Matter of fact, I got it now.

Matter of fact, I got it now. Photo: Quentin Jones

I'm sick of summer. Had it up to here with it. And I think Australia has too. It's meant to be autumn but the weather just doesn't want to let up. Melbourne's roasting in its longest heatwave ever. Sydney's sweltering and the rest of the country - apart from Tassie, of course - is feeling hot, hot hot.

I can't wait for winter, for a bit of cool. A couple of weekends back, when it was overcast, I got the fire made up and ready to be lit, cooked some hearty stews and laid out some long trousers, a scarf and a winter coat in the hope that some voodoo might nudge the thermometer down. But there's no sign of a break just yet. The kids have gone troppo and I'm heading that way too.

I'm tired of it, tired of waking up hot, wet and fatigued, tired of the hot sticky bodies on the way to work, sick of hot bodies when I'm trying to sleep on the way home again and sick of hot sticky bodies in bed at night. Hot, sticky, sweaty.

Sweat. I know it serves a purpose but really. Bleuch. But as we sweat away in the heat, spare a thought for people who, whatever time of year it is, sweat buckets. You'll know them - probably because they're you.

Apparently there are two forms of sweating: thermal sweating (it gets hot, we sweat) and emotional sweating (I get anxious, I sweat). The different sweat types come from the two kinds of sweat glands - the eccrine and the apocrine.

According to Nivea scientist Ken Lee, "the apocrine glands produce sweat that is triggered by sudden emotions such as anxiety, stress, or pain." The other sort are just there to keep us cool. The stress sweating - which can come from forearms and palms as well as armpits - happens independently of the temperature. So to help people who sweat more in sticky situations - job interview, sales presentation, first date etc - Nivea has thoughtfully produced a deodorant called Stress Protect which, it says, reduces sweat by 85 per cent.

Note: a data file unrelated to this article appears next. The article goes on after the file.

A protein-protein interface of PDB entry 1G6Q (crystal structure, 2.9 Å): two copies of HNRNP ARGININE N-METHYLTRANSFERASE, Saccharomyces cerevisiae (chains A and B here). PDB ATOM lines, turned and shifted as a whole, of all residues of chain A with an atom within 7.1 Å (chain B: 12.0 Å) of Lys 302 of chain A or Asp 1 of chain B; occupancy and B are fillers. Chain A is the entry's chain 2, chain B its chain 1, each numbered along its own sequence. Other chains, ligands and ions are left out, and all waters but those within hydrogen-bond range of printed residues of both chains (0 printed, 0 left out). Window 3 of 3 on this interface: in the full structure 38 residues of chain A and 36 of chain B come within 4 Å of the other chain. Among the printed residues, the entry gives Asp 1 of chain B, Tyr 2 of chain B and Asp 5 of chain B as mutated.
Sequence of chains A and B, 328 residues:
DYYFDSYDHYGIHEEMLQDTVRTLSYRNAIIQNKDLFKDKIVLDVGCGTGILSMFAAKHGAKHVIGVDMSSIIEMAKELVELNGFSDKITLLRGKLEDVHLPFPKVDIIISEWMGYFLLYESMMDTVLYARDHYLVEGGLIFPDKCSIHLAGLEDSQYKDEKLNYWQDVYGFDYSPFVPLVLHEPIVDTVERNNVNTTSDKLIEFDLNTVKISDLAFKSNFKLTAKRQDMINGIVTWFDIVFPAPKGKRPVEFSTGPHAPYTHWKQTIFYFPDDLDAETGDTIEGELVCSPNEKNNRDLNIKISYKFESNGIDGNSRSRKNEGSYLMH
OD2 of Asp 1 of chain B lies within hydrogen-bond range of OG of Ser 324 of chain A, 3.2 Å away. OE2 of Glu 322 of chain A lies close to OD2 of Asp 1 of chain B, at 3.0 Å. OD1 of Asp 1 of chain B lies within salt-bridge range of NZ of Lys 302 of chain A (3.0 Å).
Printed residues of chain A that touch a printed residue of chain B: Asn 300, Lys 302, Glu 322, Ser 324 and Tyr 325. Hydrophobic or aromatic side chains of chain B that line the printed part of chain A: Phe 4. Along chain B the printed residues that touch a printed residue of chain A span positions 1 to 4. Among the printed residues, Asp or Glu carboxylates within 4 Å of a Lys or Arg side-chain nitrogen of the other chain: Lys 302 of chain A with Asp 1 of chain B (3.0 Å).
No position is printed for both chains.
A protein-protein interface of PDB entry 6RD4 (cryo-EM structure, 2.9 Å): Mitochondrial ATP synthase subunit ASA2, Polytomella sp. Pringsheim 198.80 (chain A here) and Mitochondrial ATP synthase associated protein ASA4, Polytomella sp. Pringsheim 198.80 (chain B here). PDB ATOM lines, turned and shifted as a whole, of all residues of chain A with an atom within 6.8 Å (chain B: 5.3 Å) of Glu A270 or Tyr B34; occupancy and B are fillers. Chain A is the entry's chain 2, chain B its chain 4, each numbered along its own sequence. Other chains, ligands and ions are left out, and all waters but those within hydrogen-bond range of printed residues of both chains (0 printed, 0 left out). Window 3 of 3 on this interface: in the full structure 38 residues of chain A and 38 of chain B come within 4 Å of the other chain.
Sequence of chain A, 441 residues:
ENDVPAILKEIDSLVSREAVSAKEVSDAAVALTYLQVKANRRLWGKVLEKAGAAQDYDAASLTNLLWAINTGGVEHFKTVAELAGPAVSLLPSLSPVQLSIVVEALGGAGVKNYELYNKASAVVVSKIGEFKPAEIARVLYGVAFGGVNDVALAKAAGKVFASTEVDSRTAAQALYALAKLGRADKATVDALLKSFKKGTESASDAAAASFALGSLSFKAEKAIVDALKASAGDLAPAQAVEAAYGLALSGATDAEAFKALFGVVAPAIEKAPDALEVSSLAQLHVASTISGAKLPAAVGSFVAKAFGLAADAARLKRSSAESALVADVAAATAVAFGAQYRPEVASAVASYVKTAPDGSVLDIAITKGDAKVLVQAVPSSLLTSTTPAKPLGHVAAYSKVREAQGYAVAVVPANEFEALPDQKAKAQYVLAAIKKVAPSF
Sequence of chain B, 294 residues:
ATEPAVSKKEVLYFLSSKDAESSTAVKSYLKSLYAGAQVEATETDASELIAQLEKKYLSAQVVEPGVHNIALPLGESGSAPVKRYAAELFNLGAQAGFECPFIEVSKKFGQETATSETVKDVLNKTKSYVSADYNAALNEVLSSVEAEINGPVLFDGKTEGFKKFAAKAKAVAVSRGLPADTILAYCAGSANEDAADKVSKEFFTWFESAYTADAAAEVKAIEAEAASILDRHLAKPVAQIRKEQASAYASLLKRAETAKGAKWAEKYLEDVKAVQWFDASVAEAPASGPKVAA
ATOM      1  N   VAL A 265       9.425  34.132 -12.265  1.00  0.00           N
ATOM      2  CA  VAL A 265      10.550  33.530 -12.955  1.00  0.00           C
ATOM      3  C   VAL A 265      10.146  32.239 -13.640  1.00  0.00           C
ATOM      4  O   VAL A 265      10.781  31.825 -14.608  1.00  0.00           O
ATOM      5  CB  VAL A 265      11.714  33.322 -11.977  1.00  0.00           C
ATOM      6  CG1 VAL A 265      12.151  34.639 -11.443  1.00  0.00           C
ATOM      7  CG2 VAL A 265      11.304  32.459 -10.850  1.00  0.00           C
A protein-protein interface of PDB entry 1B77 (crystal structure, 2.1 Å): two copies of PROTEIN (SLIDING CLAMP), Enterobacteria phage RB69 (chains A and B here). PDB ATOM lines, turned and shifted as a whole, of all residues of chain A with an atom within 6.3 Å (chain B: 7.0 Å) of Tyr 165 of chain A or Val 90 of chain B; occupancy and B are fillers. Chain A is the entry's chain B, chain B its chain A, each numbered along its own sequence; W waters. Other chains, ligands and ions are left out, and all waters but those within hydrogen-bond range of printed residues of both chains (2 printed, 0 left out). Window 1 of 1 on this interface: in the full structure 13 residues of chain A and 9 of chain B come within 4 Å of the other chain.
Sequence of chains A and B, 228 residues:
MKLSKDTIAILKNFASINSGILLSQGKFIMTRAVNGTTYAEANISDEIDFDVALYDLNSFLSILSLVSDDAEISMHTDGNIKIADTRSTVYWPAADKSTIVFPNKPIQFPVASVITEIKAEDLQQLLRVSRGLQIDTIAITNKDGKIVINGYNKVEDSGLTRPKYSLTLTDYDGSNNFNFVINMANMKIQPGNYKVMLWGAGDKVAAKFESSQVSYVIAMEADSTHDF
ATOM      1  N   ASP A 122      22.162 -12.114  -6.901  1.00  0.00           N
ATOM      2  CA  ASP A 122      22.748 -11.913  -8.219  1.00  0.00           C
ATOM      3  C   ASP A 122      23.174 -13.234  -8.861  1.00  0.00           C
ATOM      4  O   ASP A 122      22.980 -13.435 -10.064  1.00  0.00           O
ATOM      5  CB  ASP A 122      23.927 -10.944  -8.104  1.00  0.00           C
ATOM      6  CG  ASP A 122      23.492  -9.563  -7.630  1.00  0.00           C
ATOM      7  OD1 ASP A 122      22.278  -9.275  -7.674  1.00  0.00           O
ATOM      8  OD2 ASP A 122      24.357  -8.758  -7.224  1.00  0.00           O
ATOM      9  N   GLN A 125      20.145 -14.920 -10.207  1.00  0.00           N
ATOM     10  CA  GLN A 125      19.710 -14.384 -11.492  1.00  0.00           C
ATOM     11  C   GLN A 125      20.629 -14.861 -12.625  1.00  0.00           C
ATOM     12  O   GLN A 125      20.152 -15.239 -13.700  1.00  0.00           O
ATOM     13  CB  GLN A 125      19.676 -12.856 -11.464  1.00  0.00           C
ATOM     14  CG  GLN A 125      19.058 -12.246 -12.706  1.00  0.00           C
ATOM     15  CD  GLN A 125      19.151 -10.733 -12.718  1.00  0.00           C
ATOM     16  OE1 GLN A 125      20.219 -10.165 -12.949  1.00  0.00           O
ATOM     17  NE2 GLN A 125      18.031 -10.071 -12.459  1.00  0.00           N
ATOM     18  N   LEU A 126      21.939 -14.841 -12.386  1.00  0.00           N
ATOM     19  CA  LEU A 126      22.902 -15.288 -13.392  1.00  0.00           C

I tried it on a hot sticky city day and stayed pretty sweat-free - and smelt very nice too. And in some good news for meeters and greeters, it works on clammy palms too.

There's lots of deodorants out there - for the eccrine and apocrine glands too - and many of them will keep you from being offensively sweaty for a whole day. If more people realised this, the world - especially my world - might be a better place.

But for some poor souls this isn't enough. Some people, 5 per cent or so (probably including the fat bloke I was stood next to for 35 minutes the other evening) have overactive sweat glands (it's called hyperhydrosis) and the best treatment, they say, is Botox. 

According to Dr Sean Arendse, medical director of the Flawless Rejuvenation Skin Clinic in Melbourne, the Botox is "injected into the area which has increased sweating, usually the armpits, but hands, feet and foreheads can also be treated. It works by blocking the chemical transmitter the body uses to tell individual sweat glands to produce sweat."

The treatment, Dr Arendse says, "takes about seven days after the procedure to take full effect, and usually lasts an average of seven months.

"There is now a Medicare rebate for the treatment of hyperhydrosis of the armpits, but to qualify for this you must have failed treatment with topical aluminium chloride hexahydrate and have the treatment administered by a dermatologist or neurologist."

So there's a long-term treatment for being extra-sweaty and the government pays for it. God bless Australia. 

What about you? Has this hot weather turned you into a human water fountain, or is it stress that has you patting your forehead and wringing your cold, clammy hands?